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Field observations of the isotopic composition of particulate organic carbon in the southern North Sea and adjacent estuaries
Salomons, W.; Mook, W.G. (1981). Field observations of the isotopic composition of particulate organic carbon in the southern North Sea and adjacent estuaries. Mar. Geol. 41(3-4): M11-M20. hdl.handle.net/10.1016/0025-3227(81)90079-7
In: Marine Geology. Elsevier: Amsterdam. ISSN 0025-3227, more
Peer reviewed article  

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  • Salomons, W., more
  • Mook, W.G.

Abstract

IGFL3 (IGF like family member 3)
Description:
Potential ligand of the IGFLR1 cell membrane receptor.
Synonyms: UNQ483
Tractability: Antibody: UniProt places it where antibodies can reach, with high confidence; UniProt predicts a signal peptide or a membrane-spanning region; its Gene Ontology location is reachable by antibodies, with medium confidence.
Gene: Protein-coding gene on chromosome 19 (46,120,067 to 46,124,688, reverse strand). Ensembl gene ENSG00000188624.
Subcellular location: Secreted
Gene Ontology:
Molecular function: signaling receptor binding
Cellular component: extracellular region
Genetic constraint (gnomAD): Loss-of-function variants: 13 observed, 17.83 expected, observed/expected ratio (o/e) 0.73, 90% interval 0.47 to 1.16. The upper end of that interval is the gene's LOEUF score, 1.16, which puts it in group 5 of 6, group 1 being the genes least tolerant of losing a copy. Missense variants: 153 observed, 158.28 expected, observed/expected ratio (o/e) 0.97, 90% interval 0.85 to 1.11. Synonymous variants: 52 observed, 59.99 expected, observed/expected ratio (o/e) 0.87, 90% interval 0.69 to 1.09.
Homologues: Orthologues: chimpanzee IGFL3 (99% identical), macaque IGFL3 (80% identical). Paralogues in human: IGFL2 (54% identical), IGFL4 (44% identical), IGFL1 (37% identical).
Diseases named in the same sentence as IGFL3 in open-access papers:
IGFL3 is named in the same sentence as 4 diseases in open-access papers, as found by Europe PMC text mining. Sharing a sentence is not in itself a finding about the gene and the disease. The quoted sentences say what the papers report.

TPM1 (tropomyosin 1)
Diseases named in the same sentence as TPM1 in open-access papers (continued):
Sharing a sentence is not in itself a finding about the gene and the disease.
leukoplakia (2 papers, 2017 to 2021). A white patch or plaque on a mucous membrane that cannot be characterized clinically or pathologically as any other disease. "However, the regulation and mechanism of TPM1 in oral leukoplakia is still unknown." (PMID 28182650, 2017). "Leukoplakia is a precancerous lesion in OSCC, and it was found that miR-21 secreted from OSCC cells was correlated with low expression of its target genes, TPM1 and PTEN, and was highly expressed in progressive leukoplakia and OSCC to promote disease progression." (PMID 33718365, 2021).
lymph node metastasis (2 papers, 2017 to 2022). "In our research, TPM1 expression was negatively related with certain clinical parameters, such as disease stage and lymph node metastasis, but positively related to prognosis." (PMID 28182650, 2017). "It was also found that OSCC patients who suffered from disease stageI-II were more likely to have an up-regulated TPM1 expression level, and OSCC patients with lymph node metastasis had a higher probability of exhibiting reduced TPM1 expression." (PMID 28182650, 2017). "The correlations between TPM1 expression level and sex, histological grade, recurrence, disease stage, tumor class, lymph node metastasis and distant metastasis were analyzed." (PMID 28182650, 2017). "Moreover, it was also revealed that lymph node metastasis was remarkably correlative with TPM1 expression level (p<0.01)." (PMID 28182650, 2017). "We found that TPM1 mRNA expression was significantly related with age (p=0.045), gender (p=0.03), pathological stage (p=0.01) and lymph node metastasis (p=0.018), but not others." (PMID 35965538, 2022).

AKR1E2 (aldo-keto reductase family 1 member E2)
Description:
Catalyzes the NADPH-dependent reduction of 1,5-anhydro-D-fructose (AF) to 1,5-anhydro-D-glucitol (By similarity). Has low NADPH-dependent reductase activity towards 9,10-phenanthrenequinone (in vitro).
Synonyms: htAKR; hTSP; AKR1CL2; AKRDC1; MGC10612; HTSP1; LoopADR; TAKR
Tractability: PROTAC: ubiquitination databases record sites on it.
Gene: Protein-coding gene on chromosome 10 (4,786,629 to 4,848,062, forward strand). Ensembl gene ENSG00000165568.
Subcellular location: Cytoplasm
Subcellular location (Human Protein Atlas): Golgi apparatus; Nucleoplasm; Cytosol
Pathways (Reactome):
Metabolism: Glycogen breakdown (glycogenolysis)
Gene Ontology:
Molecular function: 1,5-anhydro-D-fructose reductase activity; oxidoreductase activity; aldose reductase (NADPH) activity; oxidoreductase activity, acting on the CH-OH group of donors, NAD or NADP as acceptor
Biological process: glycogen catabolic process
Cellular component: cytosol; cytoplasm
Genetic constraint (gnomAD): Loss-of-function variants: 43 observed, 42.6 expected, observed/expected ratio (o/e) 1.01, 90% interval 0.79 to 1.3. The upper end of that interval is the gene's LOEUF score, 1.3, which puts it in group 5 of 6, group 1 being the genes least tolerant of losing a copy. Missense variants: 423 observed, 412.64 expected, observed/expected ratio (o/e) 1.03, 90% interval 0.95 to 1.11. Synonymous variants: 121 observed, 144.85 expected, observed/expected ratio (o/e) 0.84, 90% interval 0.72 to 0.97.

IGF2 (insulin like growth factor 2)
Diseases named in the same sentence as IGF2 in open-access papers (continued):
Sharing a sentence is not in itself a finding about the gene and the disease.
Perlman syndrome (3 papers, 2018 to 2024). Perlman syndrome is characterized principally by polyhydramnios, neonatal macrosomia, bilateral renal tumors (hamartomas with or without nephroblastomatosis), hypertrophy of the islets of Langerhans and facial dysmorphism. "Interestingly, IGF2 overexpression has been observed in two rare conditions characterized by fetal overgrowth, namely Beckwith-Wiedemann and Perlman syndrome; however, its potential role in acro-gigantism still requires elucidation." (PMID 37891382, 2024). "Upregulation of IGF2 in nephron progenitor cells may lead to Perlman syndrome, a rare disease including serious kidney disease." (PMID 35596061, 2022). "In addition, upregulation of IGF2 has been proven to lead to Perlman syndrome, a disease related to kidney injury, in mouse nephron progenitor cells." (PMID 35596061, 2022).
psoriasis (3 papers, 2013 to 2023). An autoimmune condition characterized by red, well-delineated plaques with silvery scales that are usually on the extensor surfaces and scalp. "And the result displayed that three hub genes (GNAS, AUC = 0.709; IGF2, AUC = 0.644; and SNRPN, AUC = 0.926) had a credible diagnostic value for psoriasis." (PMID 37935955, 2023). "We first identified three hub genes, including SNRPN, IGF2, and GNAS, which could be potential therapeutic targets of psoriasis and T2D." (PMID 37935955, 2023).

The carbon isotopic composition of the organic matter in fluvial sediments and in fluvial suspended matter falls in the range valid for continental organic matter (-25 to -28‰). The d13C values in sediments from marine sedimentation areas and in marine suspended matter varies between -20 and -25‰. The rather low mean values for the deposited sediments of -13.2‰ suggest the presence of relatively large amounts of continental organic matter. This may be a direct supply by the present-day rivers and/or organic matter derived from the erosion of peat layers, even in the marine environment. A distinction between these two sources of detrital continental organic matter is not possible with stable isotopes studies. In the estuaries studied the organic matter contents decrease and the d13C values of the organic matter increase in the seaward direction. These changes are primarily caused by the mixing of fluvial and marine sediments.

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